rst direct piece of evidence on whether high-risk women have an increased risk due to radiation exposure," said Edward Hendrick, a member of the American College of Radiology Commission, a medical physicist and clinical professor at the University of Colorado at Denver.
In the United States, women under 30 don't routinely get mammograms, however, he said. It's known that young women are more radiation-sensitive.
Young women who are deemed high-risk can, if they choose, turn to an MRI breast exam instead, he said. MRIs use magnetic or radio waves, not radiation.
"Screening is very important," Jansen-van der Weide said. "However, for young, high-risk women, a careful approach is advised when considering mammography for screening."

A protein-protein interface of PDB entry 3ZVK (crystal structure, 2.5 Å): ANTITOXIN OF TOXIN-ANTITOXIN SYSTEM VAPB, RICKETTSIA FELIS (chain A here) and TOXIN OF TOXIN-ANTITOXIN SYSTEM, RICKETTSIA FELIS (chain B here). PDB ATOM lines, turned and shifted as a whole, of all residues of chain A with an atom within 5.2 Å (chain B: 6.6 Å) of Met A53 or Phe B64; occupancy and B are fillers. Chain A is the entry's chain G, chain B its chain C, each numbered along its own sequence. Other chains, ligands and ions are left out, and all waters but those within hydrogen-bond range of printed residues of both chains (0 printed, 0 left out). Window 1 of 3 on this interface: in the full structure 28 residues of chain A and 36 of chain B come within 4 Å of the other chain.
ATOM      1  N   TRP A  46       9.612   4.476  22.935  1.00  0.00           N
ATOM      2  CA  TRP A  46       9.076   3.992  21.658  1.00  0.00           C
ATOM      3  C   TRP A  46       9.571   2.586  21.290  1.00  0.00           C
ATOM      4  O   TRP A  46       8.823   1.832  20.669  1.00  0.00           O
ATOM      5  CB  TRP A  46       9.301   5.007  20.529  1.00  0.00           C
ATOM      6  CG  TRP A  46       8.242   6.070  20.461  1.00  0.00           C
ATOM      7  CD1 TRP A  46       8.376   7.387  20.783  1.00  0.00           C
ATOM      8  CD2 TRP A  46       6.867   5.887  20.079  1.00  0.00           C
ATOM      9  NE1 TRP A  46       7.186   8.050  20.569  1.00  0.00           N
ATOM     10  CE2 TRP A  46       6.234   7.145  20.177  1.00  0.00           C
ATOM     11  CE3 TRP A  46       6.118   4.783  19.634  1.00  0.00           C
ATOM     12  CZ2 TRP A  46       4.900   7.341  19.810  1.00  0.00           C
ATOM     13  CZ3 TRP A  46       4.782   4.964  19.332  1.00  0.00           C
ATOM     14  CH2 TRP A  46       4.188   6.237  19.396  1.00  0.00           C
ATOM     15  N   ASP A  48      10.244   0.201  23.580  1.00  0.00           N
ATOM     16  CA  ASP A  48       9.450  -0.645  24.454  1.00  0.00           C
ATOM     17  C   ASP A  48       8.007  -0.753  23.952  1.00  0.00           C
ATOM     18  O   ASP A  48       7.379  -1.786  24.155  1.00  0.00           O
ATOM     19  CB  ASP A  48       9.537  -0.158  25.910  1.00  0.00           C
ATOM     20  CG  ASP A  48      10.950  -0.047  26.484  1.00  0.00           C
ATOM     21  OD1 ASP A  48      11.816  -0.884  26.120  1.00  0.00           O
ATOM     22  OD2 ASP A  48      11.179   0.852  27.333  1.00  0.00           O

To learn more about guidelines for early detection of cancer, visit the American Cancer Society.
SOURCES: Martine C. Jansen-van der Weide, Ph.D., epidemiologist, University Medical Center Groningen, Netherlands; Edward Hendrick, Ph.D., member, American College of Radiology Breast Imaging Commission, and clinical professor, University of Colorado at Denver; Nov. 30, 2009, presentation, Radiological Society of North America annual meeting, Chicago
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